‘But what about the switching to 3D’, I hear you cry; well…It is an innovative piece of design, the ability to switch to 3D, and is executed well. With a quick tap of A, Mario (and just Mario) can ‘flip’ into 3D. In this alternate dimension, Mario can hit '?' blocks and the like, while under a small time limit. This limit to the amount of time you can spend in 3D can become tiresome, but you eventually learn when to flip and when not to. The main problem with the flipping is the control. Controlling a character with a D-pad in 3D is not a nice experience, and it doesn’t work well here. The environments suddenly become deserted in 3D as well, which makes you try to get the job done quickly, to avoid becoming lonely. This seemed at first like a brilliant innovation, but the magic is lost far too quickly for a game of this length, clocking in at around 30 hours of play.

You also get to control other characters throughout the course of the game. Peach regains her ability from Super Mario Bros 2, and can hover in mid air for a while. Certain puzzles require you to switch to Peach to get across long gaps, and the easy menu interface does a great job of this. Bowser on the other hand, cannot jump high, but can destroy anyone in his path with fire. This makes the game feel fresh, and at times tremendously fun. You will love every second of controlling Bowser, and it feels great to be a bit evil for once in a Mario game.

One thing that makes the game stand above others in the genre is the presentation. The game looks great, with comic style characters coming to life in the vibrant world. It may not push your Hi-def TV to its limits, but it will shine through with its bright nature. The music is also good, with tunes that will stick in your head for days on end. But even though both of these things are great, it can’t detract from the fact that Super Paper Mario is a Gamecube game. It seems weird that the three big games on the Wii (Zelda, Resi 4, and Paper Mario) have all either been ports, or originally Gamecube titles. This plagues the game throughout, and you’ll wonder why you entered into the next generation of hardware. This is even more apparent in the fact that there is basically no motion control to be found. You shake the Wii Remote to power certain items, but even this seems tacked on.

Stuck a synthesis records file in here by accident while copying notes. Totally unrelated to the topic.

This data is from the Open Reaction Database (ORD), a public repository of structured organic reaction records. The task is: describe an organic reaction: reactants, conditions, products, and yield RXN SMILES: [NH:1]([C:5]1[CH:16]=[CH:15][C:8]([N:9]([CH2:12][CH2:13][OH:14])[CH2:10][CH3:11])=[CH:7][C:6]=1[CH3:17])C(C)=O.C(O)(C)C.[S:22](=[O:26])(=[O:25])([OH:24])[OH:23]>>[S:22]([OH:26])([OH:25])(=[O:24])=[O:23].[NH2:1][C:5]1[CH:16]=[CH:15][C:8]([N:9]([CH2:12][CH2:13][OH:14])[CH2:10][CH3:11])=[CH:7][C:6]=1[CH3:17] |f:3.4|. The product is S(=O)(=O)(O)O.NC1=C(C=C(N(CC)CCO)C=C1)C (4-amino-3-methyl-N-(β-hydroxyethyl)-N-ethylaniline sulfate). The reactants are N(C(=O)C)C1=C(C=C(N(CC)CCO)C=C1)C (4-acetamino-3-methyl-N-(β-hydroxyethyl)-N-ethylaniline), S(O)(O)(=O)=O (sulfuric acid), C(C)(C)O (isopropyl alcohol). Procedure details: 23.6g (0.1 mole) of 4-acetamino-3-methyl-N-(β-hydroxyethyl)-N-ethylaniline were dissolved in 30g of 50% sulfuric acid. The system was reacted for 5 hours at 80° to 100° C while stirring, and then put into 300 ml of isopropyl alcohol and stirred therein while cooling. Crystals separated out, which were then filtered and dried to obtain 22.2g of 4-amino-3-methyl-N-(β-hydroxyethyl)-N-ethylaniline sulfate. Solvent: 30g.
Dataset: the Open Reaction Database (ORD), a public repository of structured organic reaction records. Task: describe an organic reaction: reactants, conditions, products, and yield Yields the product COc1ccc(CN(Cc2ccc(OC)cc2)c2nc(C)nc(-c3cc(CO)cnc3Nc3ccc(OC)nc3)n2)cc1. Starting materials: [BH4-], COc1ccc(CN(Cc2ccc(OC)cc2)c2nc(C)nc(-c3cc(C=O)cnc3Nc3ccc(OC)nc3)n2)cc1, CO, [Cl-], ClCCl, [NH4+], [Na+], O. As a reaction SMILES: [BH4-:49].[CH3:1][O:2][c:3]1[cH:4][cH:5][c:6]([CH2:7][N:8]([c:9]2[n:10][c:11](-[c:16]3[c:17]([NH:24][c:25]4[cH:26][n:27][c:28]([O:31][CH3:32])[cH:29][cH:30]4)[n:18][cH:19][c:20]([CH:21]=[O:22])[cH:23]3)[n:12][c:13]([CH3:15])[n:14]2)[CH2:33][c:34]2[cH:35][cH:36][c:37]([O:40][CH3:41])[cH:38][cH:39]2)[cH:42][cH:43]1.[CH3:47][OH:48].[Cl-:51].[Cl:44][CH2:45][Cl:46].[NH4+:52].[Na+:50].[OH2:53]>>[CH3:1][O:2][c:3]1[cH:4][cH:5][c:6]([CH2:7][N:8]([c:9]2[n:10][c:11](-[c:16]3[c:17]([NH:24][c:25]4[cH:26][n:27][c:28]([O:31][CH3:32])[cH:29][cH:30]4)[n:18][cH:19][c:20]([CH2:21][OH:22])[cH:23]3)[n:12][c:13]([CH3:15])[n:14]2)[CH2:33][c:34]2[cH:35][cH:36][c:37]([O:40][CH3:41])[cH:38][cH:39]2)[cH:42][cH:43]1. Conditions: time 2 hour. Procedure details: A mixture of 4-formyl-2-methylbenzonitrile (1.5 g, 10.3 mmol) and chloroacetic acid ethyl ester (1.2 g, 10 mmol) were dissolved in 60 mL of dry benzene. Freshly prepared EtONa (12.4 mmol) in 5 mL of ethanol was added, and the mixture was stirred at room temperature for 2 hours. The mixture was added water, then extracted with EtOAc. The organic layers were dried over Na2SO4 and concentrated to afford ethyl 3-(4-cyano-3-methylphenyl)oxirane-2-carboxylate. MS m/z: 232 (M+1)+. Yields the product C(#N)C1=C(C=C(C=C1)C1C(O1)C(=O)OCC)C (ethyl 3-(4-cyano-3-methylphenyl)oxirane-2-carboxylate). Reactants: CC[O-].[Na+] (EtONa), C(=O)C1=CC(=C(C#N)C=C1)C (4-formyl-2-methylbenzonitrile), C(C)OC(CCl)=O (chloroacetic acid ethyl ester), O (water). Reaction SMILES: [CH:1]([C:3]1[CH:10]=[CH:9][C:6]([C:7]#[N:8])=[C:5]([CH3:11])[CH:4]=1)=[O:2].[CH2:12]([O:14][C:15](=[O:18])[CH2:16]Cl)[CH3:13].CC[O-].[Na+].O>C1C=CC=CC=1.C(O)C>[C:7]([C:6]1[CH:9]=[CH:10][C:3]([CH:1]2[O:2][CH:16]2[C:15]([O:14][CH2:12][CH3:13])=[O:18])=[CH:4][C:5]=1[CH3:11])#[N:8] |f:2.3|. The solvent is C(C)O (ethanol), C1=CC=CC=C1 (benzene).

If this game had come out on the Gamecube a few years ago, Nintendo would have had a great game on their hands. As it is, there is not enough here to make this a must buy. All of the elements are there, a brilliant story, decent graphics and fun gameplay, but none of this warrants the hype that has surrounded this game. If you are dying for a new game to play on your Wii, get it for some knockout comedy and a fun game. But you would be much better waiting for Nintendo’s Bounty Hunter mascot to make her first appearance instead. Or better still, Mario’s true debut on the Wii, when he breaks into a galaxy of his own.

- Sam Atkins



Intelligent Systems